Dr. Foster’s current research focuses on immunotherapy for pediatric solid and brain tumors. Specifically she is investigating chimeric antigen receptor (CAR) T cell therapy for neuroblastoma, high-grade gliomas, medulloblastomas, diffuse intrinsic pontine gliomas, and other brain tumors. The goals of her research are to develop pre-clinical CAR T cells for translation into clinical trials to help these devastating tumors.
Dr. Grupp develops and conducts preclinical testing of engineered cell therapies and signal transduction inhibitors in leukemia, in pediatric immunotherapy trials, and in the manufacture and use of cellular therapeutics in preclinical, good manufacturing practices, and clinical trial settings. Dr. Grupp leads most CTL019 (CD19 CAR) clinical trials, and his colleagues are the global leaders in highly active CAR T cell therapy.
Dr. Maris investigates the molecular and genetic mechanisms contributing to the development and progression of neuroblastoma, a common childhood cancer. He also aims to develop new molecular diagnostic tests and less toxic, targeted therapies to treat relapsed or refractory neuroblastoma, including a major effort in immunotherapy discovery and development.
Dr. Barret's research program focuses on immune function of children with cancer. His research involves investigating possible immune deficiencies that result in children developing cancer and developing immune-based therapies for childhood cancer.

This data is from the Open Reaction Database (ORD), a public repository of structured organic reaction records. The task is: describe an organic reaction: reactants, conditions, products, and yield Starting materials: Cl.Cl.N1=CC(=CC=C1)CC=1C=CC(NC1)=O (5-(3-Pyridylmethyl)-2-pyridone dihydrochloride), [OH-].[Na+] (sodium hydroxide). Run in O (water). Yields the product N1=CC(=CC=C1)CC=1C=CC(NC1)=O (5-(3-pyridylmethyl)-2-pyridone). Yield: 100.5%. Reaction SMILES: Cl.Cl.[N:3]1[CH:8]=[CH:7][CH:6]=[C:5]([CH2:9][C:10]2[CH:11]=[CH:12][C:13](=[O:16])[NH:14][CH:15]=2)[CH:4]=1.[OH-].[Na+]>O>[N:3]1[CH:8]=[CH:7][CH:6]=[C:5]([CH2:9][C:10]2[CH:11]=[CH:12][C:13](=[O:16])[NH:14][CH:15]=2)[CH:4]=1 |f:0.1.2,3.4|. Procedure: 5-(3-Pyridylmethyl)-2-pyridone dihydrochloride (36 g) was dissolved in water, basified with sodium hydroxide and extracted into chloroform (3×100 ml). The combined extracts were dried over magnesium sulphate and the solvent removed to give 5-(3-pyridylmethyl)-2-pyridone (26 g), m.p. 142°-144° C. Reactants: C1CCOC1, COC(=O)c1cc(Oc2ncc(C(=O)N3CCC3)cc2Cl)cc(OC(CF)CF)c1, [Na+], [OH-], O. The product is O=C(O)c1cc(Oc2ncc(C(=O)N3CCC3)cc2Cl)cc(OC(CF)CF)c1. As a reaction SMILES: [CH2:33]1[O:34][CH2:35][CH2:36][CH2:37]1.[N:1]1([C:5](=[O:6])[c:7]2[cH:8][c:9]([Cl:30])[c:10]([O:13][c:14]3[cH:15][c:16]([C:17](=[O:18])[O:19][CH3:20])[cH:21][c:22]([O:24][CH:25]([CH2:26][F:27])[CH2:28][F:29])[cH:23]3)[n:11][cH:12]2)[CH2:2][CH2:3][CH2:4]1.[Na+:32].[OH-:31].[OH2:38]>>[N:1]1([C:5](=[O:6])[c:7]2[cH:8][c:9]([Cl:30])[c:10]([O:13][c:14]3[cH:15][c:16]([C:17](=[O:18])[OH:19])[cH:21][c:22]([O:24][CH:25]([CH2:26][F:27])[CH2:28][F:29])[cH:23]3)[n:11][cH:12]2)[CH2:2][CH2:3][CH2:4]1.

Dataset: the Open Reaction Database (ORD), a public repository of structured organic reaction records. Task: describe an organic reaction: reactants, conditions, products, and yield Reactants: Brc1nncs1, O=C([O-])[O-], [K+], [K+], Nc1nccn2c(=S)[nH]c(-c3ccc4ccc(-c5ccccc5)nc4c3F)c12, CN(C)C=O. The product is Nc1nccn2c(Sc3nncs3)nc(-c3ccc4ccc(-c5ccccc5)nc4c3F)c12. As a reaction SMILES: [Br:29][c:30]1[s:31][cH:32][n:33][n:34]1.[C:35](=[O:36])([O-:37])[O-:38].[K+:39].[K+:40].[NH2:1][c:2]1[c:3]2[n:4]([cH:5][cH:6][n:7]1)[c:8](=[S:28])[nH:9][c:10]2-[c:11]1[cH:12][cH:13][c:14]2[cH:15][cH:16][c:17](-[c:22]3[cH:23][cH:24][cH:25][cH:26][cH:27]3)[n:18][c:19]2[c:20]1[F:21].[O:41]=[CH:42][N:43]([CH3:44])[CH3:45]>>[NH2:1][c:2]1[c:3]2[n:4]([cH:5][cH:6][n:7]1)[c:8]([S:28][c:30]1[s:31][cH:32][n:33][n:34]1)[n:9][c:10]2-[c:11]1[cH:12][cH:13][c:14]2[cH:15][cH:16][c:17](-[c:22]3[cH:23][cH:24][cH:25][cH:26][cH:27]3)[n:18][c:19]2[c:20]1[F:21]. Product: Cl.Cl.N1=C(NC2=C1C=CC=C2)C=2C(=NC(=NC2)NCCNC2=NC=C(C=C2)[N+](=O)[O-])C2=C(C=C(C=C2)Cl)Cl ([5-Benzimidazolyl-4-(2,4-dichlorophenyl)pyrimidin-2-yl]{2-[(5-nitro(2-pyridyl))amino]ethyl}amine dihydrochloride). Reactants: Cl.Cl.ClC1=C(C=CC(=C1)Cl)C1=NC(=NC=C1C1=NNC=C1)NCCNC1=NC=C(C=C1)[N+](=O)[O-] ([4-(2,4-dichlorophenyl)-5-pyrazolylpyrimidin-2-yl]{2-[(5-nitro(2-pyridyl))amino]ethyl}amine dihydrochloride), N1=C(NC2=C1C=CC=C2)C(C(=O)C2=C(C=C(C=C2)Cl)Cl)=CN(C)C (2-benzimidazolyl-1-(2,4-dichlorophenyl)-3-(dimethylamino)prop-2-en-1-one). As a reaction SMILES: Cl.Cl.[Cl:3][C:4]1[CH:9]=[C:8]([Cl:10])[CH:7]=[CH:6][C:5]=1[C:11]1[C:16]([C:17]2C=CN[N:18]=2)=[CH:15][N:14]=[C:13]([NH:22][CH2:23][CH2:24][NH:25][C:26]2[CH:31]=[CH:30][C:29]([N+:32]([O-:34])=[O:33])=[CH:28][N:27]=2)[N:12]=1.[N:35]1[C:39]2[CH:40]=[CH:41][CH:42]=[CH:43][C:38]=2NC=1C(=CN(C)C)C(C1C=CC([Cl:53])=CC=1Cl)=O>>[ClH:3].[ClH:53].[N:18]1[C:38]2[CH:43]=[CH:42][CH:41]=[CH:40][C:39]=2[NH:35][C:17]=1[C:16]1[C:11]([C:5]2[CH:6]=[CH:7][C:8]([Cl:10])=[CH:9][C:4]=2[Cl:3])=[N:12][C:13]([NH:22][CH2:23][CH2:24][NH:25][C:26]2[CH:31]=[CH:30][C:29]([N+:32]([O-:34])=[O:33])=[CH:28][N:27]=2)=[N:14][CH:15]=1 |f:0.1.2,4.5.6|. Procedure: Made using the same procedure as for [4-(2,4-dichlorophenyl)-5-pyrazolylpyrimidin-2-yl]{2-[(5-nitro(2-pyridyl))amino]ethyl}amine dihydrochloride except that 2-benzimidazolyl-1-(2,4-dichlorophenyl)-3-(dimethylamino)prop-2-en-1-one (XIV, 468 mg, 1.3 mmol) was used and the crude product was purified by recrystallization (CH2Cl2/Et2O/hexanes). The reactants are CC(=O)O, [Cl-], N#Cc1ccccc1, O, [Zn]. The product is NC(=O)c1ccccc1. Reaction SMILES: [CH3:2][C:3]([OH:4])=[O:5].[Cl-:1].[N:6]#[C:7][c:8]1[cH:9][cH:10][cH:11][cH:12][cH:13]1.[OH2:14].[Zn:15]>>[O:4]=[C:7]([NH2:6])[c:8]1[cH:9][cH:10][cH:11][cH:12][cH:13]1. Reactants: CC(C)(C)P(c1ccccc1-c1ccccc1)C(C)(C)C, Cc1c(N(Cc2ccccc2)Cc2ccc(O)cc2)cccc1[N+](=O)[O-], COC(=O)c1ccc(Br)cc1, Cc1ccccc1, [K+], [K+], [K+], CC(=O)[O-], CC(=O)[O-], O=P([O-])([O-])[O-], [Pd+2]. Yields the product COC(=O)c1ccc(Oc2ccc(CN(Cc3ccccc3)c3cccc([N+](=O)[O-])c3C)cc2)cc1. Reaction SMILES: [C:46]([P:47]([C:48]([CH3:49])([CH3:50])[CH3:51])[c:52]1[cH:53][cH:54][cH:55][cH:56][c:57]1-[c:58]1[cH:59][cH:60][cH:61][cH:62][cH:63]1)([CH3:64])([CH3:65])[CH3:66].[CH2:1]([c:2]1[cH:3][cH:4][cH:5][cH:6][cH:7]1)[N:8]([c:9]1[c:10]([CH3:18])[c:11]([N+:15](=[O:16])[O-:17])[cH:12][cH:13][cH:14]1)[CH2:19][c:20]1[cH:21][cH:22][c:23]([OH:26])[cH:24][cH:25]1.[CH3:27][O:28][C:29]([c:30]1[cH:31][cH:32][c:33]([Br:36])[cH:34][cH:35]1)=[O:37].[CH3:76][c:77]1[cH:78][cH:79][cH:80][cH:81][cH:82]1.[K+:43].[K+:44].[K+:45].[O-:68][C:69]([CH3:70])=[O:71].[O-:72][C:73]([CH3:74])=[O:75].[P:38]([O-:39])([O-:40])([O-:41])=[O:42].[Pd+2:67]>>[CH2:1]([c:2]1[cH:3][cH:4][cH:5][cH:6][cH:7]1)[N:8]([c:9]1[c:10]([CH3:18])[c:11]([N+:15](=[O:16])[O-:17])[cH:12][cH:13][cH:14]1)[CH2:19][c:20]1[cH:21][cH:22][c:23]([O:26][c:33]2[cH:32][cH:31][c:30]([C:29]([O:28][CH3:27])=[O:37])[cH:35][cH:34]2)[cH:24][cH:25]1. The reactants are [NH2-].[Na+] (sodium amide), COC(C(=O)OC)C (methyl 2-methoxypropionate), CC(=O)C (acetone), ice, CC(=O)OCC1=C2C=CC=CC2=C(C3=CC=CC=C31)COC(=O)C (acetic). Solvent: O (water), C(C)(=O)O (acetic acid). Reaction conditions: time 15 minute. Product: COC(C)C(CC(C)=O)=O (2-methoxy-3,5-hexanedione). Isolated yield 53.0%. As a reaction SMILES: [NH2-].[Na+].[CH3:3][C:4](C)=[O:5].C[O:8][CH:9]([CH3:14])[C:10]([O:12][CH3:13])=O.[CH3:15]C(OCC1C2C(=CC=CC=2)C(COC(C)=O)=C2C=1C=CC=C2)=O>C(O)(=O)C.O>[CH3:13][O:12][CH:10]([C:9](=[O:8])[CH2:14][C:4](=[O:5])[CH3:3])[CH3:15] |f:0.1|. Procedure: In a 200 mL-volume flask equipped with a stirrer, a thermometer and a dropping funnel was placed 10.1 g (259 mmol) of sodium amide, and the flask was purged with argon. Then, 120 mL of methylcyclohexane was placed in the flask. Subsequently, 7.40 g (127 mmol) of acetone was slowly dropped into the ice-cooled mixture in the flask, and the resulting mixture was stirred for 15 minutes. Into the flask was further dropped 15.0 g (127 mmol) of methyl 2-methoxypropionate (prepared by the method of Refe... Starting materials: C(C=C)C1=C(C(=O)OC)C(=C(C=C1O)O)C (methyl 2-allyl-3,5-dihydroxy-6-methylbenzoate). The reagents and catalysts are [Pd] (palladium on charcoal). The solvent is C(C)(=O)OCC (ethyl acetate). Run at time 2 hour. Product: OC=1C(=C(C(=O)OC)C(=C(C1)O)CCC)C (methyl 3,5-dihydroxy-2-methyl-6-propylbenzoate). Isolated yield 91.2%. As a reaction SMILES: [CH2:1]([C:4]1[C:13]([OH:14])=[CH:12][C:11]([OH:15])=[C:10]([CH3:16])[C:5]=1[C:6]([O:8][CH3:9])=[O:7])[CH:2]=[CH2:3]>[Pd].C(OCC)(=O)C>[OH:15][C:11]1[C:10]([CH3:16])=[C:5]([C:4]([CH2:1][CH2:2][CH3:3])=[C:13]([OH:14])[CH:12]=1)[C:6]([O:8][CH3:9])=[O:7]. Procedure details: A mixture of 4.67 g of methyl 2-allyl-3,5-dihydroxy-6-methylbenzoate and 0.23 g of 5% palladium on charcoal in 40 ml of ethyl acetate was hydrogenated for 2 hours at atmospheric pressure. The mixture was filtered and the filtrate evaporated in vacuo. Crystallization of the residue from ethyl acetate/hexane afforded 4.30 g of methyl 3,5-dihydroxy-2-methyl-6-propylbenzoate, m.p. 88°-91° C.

Dr. Maude focuses on novel therapies for high-risk and relapsed pediatric acute lymphoblastic leukemia (ALL). She aims to identify new pediatric ALL treatments that are more effective, less toxic, and exhibit fewer side effects than existing cancer therapies.
Dr. Franco researches the molecular basis of the differences between pediatric and adult onset thyroid cancer. She aims to understand how the tumor microenvironment impacts disease progression and response to therapy.
Dr. De Raedt researches pediatric high grade glioma development and aims to understand the involvement of crucial pathways. He investigates pathway interaction, and explores ways to develop therapies through analyzing human tumors, performing cellular studies, and developing accurate mouse models. This allows Dr. De Raedt and his team to perform novel pre-clinical studies that can lead to clinical trials.
Dr. Wolpaw works on inflammatory signaling in childhood solid tumors, particularly neuroblastoma. The hope is that understanding these pathways and how to modify them will allow us to rationally design approaches to enhance the efficacy of immunotherapies.
Dr. Thomas-Tikhonenko has a long-standing interest in the pathobiology of solid and hematopoietic malignancies, in particular lymphomas and leukemias and other cancers driven by MYC overexpression. Within that research space, his studies focus mainly (but not exclusively) on RNA-based regulatory mechanisms, such as microRNAs and alternative mRNA splicing.